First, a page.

2 Replies Latest reply: Jan 29, 2012 7:39 AM by macjack
needsmet Level 1 Level 1

When I worked at Symantec, in the virus dept, I learned that the PC had a thousands of viruses. The Mac had just a handful. That was pre osX. Now we have osx, which is Unix based. This makes writing a virus for the Mac even more difficult. While viruses for the PC just keep multiplying.


But, now we have the ability to have a virtual PC right on our Mac. I am running Fusion. When I installed in, I told it to integrate the PC and Mac so they could share files. (I am wondering now if this was a mistake. The other option was to keep them more sepeate)


Since the PC and Mac do share files so closely, is the Mac no susectable to PC viruses, spyware etc...?


What should I be running in the way or protection?


Virus software of the PC side? The mac side? How about Sypware protection for the Mac and PC?



iMac, Mac OS X (10.7.2)
  • thomas_r. Level 7 Level 7
    Apple Watch

    Rather than post a lengthy point-by-point answer, I'll just refer you to my Mac Malware Guide.




    It should answer all those questions, though some of them perhaps not directly.  If you have unanswered questions after reading that, I'd be glad to discuss them with you here.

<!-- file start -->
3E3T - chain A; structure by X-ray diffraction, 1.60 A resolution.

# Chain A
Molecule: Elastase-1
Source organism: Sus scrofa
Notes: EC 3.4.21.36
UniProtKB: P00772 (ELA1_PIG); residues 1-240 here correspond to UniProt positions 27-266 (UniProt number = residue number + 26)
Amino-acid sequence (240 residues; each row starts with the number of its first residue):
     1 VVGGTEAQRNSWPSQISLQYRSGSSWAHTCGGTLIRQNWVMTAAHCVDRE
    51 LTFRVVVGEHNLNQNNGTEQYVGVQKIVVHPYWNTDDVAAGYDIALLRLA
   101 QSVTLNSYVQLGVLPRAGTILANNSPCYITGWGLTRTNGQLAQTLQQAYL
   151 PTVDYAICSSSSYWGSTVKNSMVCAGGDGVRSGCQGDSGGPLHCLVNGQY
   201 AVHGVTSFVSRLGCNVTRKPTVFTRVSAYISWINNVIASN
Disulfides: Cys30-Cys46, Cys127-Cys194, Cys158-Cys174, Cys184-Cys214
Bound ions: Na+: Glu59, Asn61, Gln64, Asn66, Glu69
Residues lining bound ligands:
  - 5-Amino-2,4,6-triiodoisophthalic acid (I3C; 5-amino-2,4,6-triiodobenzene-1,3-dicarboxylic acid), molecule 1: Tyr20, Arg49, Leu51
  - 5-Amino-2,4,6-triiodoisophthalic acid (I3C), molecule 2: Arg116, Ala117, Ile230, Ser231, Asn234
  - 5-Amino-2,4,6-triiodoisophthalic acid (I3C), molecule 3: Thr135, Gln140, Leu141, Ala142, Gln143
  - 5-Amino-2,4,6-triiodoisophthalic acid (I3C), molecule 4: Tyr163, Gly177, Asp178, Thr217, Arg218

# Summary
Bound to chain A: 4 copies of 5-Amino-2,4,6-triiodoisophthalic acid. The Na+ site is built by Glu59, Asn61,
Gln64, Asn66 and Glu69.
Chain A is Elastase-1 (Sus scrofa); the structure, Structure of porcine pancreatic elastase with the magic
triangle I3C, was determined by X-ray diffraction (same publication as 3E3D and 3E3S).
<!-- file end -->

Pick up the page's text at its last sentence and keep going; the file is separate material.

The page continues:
(Note that my pages contain links to other pages that promote my services, and this should not be taken as an endorsement of my services by Apple.)

  • macjack Level 9 Level 9

    There are no known viruses that attack macs. AFA other malware Mac OS X versions 10.6.7 and later have built-in detection of known Mac malware in downloaded files. The recognition database is automatically updated once a day; however, you shouldn't rely on it, because the attackers are always at least a day ahead of the defenders. In most cases, there’s no benefit from any other automated protection against malware.


    No, there's no chance of getting a virus from a PC, because Mac cannot open .exe files.


    The best defense against malware is common sense.

    and by being a frustrating target. Use your built-in firewall, download only from "trusted" sites, install all security updates and being careful about what you give administrative power to. 

    Don't use Limewire or any other P2P service to download your software, get it from reputable sources. In addition, always keep a clone of your entire system on a separate disk. And put your sensitive passwords, bank accounts, credit card numbers in a "secure note "in a new keychain or in an encrypted folder.  Also, you should be using WPA2 in Network > Airport.


    For the Windows side, do what you would do in Windows. I know nothing about that OS.